Optimize landing pages for paid search advertising

Contributors

@james-hebdon


Business Benefits

Improve quality score, user experience and conversion rates.


Within Google Ads, or your advertising platform of choice, navigate to the ad group that contains the landing page you want to review.

You can also review landing page performance directly from the Landing page tab, but it’s best to review the landing page within the context of each specific ad group from which it’s serving, rather than at an aggregate level.

Using this approach, you may end up optimizing a single landing page by creating several separate variants.

Navigate to the keyword list in the ad group, and note whether your landing page headline matches the theme of the keywords. If it doesn’t, you’ll need to create a new variant of the page to make optimizations specific to the theme of the ad group.

The keywords in an ad group should all be similarly-themed. If there’s no theme, your landing page optimizations won’t drive consistent results. Consider optimizing your account structure in addition to your landing page.

In your keyword data table, select the columns icon. Add columns for Quality Score and Landing page exp. and click Apply.

Note which keywords show a Landing page experience of Below average. This is an indication that optimizations are needed.

It’s possible for very similar, or even identical keywords to have different Landing page experiences. Quality score is not an exact science. Use it as a guide to catch opportunities for improvement you might have missed.

Improve your site speed, particularly on mobile. This impacts your Landing page experience and quality score, and can improve user experience.

You can use tools like Think with Google to test your site speed and follow the recommendations on how to optimize your site speed on mobile.

Improve a poor Landing Page experience by making the page more relevant to the keyword. At a minimum, include the keyword in the headline and the URL, if possible.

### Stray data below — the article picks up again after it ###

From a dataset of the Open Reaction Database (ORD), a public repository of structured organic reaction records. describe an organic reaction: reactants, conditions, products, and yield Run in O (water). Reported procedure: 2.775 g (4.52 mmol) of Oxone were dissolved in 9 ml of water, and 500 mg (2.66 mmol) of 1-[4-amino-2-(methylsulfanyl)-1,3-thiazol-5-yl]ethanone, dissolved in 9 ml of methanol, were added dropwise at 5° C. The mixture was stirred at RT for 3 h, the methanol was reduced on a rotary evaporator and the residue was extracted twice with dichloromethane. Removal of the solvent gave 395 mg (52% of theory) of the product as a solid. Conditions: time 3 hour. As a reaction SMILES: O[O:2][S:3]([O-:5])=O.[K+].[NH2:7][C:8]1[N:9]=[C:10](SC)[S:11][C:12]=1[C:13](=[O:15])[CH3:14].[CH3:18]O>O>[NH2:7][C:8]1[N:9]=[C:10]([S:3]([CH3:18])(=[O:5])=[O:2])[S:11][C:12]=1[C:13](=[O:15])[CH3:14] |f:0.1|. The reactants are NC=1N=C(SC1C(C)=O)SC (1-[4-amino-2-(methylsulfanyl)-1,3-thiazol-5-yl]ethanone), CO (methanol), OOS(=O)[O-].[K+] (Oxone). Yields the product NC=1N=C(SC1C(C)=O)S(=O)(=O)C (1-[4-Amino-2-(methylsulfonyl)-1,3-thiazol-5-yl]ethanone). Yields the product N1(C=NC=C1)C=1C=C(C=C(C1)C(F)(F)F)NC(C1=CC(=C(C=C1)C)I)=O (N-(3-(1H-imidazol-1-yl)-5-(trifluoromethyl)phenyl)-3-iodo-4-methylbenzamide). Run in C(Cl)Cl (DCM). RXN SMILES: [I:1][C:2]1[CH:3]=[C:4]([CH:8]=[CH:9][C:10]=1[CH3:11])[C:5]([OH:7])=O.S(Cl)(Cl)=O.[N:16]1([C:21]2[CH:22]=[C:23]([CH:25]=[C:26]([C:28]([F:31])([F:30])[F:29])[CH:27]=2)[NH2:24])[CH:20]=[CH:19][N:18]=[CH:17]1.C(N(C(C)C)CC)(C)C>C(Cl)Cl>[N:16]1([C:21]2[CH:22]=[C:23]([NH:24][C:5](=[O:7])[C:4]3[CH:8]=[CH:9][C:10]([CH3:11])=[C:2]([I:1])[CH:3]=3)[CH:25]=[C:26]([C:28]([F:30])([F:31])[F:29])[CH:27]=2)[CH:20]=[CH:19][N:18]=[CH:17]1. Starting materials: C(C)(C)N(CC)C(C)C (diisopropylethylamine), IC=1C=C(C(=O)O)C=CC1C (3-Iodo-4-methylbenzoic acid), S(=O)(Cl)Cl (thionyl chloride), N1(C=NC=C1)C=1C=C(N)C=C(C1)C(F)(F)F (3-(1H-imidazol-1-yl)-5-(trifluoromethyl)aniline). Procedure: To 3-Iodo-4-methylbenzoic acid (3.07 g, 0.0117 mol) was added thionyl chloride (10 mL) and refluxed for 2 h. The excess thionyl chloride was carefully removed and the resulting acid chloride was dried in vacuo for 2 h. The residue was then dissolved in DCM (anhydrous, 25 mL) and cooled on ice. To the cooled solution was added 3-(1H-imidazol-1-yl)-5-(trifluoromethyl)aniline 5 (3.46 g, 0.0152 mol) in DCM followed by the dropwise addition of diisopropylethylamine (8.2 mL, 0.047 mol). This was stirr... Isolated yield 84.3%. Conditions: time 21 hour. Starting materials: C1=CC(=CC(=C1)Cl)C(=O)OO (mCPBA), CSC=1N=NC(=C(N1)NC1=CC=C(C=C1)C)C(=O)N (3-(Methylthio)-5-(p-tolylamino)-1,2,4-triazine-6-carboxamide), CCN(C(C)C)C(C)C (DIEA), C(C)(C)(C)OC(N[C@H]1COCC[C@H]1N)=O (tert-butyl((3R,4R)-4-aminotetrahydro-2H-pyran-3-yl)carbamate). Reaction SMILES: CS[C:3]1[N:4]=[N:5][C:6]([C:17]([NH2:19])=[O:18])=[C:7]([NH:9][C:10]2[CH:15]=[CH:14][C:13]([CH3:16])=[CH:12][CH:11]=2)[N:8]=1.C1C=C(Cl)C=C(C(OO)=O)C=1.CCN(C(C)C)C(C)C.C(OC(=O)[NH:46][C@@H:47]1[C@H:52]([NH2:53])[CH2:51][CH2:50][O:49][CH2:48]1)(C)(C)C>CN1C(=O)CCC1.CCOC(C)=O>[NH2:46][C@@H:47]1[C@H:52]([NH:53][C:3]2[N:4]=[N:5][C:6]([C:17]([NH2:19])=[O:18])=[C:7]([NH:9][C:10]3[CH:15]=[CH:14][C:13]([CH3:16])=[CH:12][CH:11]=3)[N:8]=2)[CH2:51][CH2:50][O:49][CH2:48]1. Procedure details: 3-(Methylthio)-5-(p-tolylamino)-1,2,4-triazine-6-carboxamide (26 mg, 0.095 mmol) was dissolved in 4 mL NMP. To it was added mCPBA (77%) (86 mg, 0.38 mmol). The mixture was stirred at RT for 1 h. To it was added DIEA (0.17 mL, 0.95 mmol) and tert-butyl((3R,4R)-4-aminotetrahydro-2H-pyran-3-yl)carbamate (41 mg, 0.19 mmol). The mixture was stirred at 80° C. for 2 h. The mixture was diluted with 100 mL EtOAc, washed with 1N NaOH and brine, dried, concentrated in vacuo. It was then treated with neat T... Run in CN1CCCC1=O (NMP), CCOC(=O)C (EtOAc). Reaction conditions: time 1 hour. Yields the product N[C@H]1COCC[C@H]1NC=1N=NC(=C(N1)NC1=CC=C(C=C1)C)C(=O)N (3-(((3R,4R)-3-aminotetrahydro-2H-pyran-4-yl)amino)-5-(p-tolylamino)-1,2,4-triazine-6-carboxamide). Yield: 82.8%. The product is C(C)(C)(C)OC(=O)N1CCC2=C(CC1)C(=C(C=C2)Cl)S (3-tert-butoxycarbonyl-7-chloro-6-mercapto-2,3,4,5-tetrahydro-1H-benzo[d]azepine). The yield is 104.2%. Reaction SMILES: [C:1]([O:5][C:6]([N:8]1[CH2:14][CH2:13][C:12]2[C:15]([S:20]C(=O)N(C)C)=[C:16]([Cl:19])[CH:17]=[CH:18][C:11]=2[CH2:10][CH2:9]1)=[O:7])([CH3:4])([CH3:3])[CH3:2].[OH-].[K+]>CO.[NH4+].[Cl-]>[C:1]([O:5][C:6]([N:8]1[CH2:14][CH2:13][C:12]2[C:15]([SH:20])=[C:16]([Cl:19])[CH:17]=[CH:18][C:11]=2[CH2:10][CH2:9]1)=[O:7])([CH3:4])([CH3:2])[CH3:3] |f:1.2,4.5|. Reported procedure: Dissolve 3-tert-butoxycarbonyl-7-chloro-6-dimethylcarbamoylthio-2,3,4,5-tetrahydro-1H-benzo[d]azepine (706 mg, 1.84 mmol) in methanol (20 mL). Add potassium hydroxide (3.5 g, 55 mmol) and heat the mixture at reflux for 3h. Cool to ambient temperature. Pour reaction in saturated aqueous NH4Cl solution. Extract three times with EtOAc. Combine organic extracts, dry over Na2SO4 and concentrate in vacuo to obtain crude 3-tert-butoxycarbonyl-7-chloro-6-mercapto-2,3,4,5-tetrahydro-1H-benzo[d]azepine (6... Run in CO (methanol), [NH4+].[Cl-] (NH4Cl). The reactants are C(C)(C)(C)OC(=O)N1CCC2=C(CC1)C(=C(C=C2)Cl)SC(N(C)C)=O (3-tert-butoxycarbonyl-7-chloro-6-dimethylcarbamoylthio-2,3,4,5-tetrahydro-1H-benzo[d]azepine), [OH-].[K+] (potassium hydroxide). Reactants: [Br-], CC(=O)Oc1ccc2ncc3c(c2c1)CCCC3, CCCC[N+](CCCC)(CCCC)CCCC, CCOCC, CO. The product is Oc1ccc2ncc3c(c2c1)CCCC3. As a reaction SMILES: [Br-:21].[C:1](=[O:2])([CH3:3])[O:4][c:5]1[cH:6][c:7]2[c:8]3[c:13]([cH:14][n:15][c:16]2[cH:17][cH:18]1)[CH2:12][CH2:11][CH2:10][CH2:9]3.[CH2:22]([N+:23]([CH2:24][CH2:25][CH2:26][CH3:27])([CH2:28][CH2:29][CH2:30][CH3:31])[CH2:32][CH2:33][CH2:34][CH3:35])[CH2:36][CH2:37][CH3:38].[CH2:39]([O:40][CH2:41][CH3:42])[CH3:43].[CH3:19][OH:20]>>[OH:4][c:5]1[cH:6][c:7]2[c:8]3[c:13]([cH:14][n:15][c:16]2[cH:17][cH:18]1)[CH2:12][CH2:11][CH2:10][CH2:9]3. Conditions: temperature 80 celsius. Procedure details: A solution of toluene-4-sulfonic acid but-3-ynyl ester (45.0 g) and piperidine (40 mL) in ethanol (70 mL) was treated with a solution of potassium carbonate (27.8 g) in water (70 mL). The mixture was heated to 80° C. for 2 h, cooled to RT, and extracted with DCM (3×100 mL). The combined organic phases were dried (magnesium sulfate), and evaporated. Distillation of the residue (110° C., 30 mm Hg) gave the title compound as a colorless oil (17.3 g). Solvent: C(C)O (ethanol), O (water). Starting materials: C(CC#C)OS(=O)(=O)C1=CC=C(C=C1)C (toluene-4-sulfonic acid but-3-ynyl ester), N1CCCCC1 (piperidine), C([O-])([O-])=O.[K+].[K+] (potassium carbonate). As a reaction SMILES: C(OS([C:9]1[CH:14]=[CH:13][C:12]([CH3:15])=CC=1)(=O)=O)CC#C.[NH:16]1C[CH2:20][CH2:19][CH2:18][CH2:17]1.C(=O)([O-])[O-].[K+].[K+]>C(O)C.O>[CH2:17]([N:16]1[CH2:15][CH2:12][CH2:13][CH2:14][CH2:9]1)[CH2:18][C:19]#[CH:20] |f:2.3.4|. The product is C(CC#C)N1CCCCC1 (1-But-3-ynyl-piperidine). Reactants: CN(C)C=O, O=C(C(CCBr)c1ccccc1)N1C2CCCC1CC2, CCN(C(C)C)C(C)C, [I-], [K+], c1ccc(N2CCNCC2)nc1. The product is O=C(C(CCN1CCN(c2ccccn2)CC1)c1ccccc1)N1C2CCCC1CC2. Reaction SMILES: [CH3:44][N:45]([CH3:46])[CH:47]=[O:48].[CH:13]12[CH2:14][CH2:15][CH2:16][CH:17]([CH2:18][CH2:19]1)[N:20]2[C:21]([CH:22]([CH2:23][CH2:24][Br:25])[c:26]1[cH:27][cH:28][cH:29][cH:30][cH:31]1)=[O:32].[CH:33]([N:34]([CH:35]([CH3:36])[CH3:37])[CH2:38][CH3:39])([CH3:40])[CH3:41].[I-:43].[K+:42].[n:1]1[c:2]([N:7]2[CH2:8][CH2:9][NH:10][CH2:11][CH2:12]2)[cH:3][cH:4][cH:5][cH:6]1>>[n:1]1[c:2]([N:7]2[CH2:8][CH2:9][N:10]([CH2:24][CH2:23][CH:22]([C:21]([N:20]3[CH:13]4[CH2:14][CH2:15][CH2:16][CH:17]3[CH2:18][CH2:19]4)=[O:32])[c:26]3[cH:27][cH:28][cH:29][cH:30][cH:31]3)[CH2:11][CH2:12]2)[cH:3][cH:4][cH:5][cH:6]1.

The headline should make it immediately clear that the page will answer the intent of the search. This is also known as message match.

Review the ad group’s search term data in Keywords > Search terms, to see what people are typing into Google before they land on your page.

If there’s a disconnect between what the page is about and the top search terms, improve the likelihood of a conversion by either tightening your keywords, or updating your landing page to reflect what your visitors are searching for.

Within your ad group, review your ads and extensions for CTR and conversion rate.

Is your landing page delivering on the expectations, promises, and calls to action set by your ads? If not, either update your landing page so it better matches the messages that most resonate with your audience, or update your ads to set more accurate expectations of what your visitor will get after the ad click.

Do some basic competitive research by conducting a Google search using one of your search terms. Review the landing pages of competing ads and top listings.

Is your offer competitive and attractive to your target audience? Note where your landing page falls short, and how you can improve it.

Even if your ad wins the click, it’s very likely that your visitor is clicking other ads and links, and comparing your offer against others. It’s not enough for your ad to be competitive, your landing page needs to be competitive too!

Give people reasons to take action. Message match alone doesn’t motivate people to convert.

The landing page should answer their questions, put their worries to rest, and give them a clear picture of how things will be better if they say yes to the offer.